Stone-cold victory for Pettersen

ERIC FRANCIS, SUN MEDIA

, Last Updated: 12:03 PM ET

Mere hours after a back-nine collapse that cost her a win last week in Oregon, Suzann Pettersen sat in her hotel room watching The Pursuit of Happyness.

Taking lessons from the inspirational, true story about a man who loses everything only to fight back from a life on the street, the 28-year-old Norwegian felt compelled to get philosophical via Twitter.

"Hard work, dedication and self-belief are the keys to get through tough times," she wrote.

"Enjoy the process as you go."

Too bad she didn't practice what she preached.

While the seventh-year LPGA Tour pro persevered and believed she could hold off an early charge by Karrie Webb to win the US$2.75-million CN Canadian Women's Open, there were few signs she enjoyed the ride.

Despite dominating all week to enter yesterday's final round with a five-stroke lead, Pettersen scowled her way to her sixth LPGA Tour win with a stellar 15-under 269 at Priddis Greens.

Outside of a trio of "thank-God" fist pumps following key putts, Pettersen was emotionless throughout the course of a final-round 70 that gave her a five-stroke victory -- her first tour win since 2007.

In a loop full of young, engaging personalities doing their damnedest to sell a tour losing events every year, colourless winners like Pettersen do little to help the LPGA's cause.

Instead of embracing a spotlight that followed the beautiful Scandinavian ever since she opened the tournament with an impressive six-under 65, she accepted it grudgingly. Oh sure, she did her time in the press tent after every round.

However, she refused to let her golden blond hair down in any fashion by smiling or having any fun with interviewers until after she won yesterday.

Only then did she show a lighter side, citing a text from Tiger Woods yesterday morning urging her to "keep doing your sh--."

Granted, in the high-pressure world of professional golf, focus is certainly of the utmost importance -- especially for someone like her who has a lengthy history of faltering down the stretch of late.

No one was expecting her to crack jokes, chat with spectators or make like Bill Murray. Just smile: Pretend you're enjoying yourself playing the world's greatest game.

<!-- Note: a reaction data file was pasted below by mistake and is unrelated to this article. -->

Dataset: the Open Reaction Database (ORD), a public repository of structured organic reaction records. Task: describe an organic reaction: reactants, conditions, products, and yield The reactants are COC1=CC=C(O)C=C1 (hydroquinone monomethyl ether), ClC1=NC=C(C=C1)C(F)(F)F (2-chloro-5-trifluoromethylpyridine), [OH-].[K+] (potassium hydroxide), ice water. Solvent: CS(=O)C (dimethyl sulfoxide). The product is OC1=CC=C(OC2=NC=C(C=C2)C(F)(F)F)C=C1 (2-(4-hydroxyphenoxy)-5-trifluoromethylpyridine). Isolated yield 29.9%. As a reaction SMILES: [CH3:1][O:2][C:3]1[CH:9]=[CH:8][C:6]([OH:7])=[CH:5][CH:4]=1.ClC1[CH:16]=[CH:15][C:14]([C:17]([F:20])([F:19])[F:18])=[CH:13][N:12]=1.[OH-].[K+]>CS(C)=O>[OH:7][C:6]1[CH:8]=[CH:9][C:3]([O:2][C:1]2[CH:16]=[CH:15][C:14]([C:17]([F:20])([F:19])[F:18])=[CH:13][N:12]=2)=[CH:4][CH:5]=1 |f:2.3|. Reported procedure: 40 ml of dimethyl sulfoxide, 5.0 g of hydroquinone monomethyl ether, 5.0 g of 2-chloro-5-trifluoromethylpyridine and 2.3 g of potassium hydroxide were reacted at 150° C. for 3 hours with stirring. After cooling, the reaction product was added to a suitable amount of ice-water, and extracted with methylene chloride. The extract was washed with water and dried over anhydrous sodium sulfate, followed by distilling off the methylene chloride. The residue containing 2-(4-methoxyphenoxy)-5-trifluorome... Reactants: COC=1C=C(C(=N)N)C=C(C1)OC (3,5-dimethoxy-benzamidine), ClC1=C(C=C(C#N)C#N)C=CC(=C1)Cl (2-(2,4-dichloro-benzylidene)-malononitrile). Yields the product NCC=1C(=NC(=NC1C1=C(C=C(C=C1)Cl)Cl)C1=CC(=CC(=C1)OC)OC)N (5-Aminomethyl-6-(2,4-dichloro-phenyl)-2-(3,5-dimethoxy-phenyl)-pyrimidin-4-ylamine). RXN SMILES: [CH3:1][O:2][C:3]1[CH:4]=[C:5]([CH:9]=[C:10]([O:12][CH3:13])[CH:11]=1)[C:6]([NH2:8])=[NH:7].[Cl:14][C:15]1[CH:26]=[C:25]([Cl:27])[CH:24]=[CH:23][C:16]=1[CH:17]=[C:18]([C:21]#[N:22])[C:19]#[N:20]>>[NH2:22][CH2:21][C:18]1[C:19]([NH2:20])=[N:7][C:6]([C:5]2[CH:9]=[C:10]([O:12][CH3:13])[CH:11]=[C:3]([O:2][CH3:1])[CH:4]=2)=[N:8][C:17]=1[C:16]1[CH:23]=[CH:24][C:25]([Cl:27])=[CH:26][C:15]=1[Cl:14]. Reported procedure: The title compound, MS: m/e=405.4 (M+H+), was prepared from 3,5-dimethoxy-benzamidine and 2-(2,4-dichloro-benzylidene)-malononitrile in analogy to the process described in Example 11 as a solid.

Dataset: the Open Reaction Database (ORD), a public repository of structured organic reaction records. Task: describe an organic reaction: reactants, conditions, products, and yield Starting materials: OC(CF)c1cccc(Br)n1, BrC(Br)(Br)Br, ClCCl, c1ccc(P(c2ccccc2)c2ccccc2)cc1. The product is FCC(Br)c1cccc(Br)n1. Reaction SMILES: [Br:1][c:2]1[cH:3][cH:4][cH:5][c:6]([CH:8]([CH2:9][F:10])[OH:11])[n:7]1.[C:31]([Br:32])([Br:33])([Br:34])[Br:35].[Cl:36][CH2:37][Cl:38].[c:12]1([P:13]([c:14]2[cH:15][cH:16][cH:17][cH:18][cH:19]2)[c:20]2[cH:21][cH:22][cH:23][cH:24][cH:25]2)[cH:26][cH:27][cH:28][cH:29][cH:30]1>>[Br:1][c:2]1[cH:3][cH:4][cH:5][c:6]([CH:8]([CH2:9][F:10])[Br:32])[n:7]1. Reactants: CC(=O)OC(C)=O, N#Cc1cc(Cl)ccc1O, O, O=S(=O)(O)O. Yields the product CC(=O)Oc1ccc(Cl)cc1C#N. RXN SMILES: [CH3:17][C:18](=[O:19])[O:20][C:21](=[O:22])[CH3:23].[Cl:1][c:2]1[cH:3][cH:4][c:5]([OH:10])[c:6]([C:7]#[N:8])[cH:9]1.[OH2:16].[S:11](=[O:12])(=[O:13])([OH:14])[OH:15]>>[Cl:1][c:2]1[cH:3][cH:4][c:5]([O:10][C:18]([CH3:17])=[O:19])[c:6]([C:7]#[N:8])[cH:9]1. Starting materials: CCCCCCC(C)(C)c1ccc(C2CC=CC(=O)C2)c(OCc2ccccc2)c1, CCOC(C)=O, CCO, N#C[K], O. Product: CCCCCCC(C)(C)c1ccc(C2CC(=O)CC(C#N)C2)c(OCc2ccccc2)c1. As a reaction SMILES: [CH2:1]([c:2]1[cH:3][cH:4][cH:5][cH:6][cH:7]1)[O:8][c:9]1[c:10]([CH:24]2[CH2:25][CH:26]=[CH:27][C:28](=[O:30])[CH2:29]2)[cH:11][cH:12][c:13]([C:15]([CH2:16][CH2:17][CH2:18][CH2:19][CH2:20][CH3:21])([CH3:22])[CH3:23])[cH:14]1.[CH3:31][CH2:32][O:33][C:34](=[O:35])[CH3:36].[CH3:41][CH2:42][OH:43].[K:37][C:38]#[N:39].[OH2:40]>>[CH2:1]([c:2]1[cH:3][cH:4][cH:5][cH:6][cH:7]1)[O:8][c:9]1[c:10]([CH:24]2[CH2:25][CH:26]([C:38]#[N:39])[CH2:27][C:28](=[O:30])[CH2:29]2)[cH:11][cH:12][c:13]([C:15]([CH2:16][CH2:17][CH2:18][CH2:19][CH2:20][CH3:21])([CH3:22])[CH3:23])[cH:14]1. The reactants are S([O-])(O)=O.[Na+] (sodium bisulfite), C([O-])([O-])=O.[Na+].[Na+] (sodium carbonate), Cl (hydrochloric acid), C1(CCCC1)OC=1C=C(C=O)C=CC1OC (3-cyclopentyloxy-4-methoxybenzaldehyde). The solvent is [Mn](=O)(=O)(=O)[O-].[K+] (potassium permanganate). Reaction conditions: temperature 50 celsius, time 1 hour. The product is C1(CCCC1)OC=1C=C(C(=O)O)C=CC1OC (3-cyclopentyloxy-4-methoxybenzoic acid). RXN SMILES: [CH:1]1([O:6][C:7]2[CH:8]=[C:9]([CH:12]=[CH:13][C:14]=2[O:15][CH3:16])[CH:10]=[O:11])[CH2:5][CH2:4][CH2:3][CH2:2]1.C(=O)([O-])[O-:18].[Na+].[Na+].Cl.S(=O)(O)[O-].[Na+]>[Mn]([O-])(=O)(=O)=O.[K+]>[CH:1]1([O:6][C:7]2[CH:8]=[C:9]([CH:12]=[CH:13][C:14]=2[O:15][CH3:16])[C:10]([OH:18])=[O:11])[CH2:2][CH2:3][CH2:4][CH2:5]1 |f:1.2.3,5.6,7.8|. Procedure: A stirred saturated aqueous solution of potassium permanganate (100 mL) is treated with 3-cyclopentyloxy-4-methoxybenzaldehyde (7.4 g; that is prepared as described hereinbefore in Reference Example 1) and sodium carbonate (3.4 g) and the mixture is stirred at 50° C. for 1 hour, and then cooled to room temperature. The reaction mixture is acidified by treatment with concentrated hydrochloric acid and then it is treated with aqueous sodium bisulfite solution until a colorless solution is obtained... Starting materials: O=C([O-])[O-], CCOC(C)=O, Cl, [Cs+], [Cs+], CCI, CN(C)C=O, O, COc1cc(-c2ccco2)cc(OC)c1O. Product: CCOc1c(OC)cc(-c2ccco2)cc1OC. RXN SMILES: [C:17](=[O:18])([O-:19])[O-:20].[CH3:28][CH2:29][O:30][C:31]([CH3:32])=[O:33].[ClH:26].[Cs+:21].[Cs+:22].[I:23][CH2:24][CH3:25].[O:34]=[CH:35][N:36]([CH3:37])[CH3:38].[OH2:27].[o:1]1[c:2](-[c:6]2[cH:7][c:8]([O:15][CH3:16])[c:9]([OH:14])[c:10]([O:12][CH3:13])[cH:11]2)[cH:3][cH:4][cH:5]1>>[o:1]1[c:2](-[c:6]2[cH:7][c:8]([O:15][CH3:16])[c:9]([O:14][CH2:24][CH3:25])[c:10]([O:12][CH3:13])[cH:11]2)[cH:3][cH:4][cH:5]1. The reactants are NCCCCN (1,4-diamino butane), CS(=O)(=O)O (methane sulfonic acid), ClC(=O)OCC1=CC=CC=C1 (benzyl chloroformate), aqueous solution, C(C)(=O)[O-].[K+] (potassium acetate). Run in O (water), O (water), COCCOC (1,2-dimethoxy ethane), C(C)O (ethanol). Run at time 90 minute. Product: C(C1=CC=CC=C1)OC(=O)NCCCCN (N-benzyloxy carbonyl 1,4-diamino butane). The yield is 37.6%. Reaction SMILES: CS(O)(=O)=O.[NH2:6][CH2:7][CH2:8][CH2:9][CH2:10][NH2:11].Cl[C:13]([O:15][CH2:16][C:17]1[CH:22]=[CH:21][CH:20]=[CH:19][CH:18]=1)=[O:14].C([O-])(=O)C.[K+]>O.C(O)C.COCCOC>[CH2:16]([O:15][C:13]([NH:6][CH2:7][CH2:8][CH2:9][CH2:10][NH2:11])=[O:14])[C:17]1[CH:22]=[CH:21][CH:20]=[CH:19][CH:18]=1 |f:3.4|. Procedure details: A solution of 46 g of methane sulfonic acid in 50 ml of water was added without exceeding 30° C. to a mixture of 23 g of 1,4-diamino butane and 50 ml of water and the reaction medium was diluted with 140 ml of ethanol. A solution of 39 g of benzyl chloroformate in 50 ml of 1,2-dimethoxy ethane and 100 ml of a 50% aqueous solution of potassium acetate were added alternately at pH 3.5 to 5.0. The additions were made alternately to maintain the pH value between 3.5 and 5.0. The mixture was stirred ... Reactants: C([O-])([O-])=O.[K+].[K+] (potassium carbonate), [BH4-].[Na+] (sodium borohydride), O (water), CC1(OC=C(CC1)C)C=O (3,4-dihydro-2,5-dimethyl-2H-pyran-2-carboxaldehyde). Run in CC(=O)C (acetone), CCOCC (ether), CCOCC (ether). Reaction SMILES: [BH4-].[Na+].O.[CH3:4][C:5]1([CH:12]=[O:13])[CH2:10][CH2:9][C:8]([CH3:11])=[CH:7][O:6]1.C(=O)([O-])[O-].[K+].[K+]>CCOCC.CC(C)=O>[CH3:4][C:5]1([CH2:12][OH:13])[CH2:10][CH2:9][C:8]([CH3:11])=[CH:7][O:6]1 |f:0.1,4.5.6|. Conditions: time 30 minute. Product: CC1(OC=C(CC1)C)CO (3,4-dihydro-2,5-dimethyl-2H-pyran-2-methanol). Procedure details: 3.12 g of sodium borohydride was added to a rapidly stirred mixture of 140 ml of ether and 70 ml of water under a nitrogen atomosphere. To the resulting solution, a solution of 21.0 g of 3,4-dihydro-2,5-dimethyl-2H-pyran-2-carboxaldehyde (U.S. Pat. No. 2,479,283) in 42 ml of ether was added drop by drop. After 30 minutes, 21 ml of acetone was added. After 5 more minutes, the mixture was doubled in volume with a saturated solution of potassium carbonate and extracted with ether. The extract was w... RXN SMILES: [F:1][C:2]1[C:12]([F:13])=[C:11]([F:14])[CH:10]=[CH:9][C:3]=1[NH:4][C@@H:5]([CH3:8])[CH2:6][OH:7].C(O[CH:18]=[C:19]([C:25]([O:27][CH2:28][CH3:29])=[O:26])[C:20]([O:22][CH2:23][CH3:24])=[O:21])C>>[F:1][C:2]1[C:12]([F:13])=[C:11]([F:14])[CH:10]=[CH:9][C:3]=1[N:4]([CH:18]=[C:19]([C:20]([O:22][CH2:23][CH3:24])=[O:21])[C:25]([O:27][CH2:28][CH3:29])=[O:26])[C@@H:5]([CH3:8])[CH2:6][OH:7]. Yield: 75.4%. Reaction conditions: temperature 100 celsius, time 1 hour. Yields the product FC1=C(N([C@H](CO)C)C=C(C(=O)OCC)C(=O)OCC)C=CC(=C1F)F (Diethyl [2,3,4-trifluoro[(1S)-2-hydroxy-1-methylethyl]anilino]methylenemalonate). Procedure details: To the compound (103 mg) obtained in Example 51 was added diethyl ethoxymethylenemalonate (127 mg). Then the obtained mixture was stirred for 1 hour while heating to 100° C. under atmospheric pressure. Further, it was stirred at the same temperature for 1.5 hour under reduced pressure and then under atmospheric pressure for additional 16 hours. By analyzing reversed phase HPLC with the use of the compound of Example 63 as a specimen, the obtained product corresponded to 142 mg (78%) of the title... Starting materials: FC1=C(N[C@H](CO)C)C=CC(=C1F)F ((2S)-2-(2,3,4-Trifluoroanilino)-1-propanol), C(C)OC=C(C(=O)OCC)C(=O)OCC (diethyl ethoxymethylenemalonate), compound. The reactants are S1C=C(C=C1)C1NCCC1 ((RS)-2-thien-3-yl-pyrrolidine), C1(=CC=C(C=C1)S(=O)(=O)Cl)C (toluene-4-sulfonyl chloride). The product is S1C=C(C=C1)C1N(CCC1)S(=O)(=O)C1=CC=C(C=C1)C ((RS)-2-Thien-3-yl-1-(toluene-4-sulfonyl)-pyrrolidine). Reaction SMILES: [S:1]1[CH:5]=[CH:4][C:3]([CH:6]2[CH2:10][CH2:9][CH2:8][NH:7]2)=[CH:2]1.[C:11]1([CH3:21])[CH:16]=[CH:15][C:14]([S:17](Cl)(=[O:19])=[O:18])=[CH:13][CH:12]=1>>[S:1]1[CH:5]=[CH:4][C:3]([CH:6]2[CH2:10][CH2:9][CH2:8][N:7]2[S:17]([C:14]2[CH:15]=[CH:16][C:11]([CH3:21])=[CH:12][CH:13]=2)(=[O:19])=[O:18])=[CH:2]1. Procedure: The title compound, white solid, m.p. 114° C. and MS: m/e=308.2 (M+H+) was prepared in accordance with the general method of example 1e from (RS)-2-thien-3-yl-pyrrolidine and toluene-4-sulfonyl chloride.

"I would like to smile more, but I'm so into it," she said.

"Even when I make a putt, it's hard to let go because I'm a perfectionist. I'm working on it."

To be fair, it's a problem that also plagues the PGA Tour as too many players carry themselves like robots in shades.

The impressive number of fans who gathered at Spruce Meadows and rode school buses to help make the tourney an overwhelming success (and raise $1.6 million for the Alberta Children's Hospital) deserved better.

This is the entertainment business, and those who pay the freight want to be entertained.

While some would argue Pettersen's stellar play did all of her talking and lifted the crowds, plenty of other professionals out there find ways to become engaging and likable while chasing tourney titles.

On the ninth green, when she narrowly dodged having her lead cut to one, she didn't even grin.

A 50-ft. chip-in one hole later prompted a light fist pump and stone-cold stare.

Only after she tapped in on 18 did she let her guard down with a short celebration.

Ironically, with the US$412,500 winner's cheque, she wedged herself between two of the game's greatest ambassadors -- Patty Sheehan and Nancy Lopez -- with career earnings of $5.33 million.

They sold the game so Pettersen could play.

Good on Pettersen for bouncing back from two years of hard-luck to finally close the deal.

Whether she drew strength from an in-room movie or her recent failures matters not.

She got it done.

It's just too bad she was unable to smile or inspire along the way.

ERIC.FRANCIS@SUNMEDIA.CA


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